Yesterday I mentioned using business jargon in our communications. I subsequently read about some analysis of financial writing which got me thinking. It turns out there are whole ‘literary laboratories‘ investigating the use of language in business. Who knew?
A story which did the rounds a few weeks ago arose from one such analysis. At the World Bank, the chief economist recently pointed out that over the years the use of the word ‘and’ has doubled to almost 7 per cent in reports. This has to stop, he said, to encourage more focused thinking.
I can see his point, although it may apply to conjunctions in general. I’d guess that there are far fewer conjunctions in a Powerpoint bullet-point presentation than there are in the average prose report summary. Using ‘but’, ‘although’ (which I just did) or ‘whereas’ usually means you’re about to put another side to an argument. Some people may just want to hear that. They need the reasons why one side of the argument has been chosen. They don’t care about the rejected alternatives.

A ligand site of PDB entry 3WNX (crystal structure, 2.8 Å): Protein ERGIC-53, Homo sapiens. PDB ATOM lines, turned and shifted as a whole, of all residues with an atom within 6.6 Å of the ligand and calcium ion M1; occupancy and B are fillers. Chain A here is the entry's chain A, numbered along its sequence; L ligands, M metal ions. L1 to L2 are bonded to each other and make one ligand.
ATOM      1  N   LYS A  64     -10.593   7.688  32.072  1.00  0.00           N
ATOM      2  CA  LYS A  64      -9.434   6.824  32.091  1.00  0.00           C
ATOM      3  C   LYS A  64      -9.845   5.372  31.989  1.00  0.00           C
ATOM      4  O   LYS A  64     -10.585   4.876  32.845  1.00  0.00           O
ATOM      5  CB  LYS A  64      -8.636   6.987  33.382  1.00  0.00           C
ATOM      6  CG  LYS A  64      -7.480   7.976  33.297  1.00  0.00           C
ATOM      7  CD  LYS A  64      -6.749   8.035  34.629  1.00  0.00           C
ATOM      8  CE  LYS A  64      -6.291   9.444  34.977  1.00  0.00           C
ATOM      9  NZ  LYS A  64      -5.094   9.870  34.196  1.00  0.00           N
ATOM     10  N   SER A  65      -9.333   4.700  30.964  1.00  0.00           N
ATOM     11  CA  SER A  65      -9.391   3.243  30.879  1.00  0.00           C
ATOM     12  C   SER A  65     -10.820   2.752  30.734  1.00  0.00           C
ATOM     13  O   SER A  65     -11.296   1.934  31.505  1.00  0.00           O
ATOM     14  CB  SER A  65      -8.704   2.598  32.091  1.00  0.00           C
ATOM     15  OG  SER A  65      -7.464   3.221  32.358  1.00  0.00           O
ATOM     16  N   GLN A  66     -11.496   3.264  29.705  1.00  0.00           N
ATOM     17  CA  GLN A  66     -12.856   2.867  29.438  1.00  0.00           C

This view may have implications for marketing copywriting. If you’re trying to make a point, you need to be focused. Re-reading something you’ve written and highlighting the conjunctions may highlight areas which could be sharpened up.
Or it may not.